14 min read
by Jaime Garín, Barcelona Market Manager
Published May 03, 2023
| PROPERTY MANAGER | SHORT-TERM RENTAL | PARTNERS | SPAIN |
Once your tourist accommodation is registered (either Apartamento Turístico or Vivienda de Uso Turístico), in this second part, we will discuss how to declare the income you have generated and the tax obligations that you will have to face.
As in the first part of the series, you will have to classify your accommodation with a new differentiation to know how to declare your income and which taxes to pay. This distinction is based on the services you offer. Next, we will explain the two differences that exist.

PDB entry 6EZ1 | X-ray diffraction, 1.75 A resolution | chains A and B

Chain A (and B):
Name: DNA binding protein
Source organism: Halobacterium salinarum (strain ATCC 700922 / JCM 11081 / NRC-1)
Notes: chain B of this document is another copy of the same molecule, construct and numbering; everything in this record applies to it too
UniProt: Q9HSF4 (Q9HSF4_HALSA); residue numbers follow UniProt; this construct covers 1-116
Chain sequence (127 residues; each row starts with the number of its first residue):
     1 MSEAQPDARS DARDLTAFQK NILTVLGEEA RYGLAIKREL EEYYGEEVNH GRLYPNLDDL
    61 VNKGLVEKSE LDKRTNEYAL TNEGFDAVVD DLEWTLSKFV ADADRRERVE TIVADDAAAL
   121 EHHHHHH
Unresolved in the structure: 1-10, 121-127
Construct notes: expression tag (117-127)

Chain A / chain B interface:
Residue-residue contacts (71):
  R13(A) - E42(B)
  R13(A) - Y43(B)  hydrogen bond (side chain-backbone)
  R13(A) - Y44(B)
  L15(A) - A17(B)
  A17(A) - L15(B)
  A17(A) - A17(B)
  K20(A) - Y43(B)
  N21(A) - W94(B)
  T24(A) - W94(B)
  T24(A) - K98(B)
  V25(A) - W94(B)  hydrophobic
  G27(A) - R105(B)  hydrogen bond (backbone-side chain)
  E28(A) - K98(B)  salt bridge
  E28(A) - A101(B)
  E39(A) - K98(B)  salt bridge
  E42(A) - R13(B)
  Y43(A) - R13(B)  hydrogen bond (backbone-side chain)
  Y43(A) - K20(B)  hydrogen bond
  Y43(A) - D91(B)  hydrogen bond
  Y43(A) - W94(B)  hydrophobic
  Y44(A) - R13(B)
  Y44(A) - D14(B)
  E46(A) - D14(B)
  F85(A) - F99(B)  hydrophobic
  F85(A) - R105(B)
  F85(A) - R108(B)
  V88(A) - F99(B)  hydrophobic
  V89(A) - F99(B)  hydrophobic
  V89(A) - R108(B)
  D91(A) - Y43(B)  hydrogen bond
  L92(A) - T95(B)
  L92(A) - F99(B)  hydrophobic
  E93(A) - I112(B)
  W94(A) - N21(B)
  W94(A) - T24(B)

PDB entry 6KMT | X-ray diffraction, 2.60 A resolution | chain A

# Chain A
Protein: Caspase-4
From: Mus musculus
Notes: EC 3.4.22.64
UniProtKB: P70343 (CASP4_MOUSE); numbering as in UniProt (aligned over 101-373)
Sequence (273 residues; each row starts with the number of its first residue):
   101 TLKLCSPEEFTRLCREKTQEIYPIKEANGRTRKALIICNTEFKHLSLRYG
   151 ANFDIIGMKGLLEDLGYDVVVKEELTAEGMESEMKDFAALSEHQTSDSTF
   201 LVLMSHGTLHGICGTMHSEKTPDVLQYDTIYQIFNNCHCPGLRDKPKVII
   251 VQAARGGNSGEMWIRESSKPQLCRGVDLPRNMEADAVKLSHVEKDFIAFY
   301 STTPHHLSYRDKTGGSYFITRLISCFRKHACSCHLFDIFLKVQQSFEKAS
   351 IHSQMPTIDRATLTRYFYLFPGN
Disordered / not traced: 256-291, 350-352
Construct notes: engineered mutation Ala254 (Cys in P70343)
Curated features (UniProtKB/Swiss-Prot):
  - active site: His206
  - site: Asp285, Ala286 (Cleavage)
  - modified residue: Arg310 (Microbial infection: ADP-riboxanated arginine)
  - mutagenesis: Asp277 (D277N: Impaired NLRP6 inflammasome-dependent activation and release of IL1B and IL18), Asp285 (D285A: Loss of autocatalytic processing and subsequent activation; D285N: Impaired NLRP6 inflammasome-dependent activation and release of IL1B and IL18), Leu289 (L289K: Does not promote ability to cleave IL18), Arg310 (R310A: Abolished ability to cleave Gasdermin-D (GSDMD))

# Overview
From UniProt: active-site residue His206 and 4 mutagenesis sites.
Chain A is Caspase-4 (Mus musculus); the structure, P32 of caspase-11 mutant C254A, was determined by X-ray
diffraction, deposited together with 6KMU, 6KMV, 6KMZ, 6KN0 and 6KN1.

Tourist accommodation with hosting services or those of the hotel industry
Tourist accommodations with hosting services or those belonging to the hotel industry are those that provide:
Tourist accommodations that do not offer hosting services or those of the hotel industry
Tourist accommodations without hosting services are those whose services are not considered lodging or typical of the hotel industry. Some examples:
Once you are clear about which of these two categories your accommodation is at, you must take into account what you have to do concerning the following taxes: IAE, VAT and IRPF or IS (depending on whether you carry out the economic activity as a single or legal person/company).
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IAE (Impuesto sobre Actividades Económicas) - IAE (Tax on Economic Activities)
It is the tax levied on any economic activity that takes place in Spain. Whether you are a natural or legal person (company) you will have to be registered with the IAE and present the declaration annually.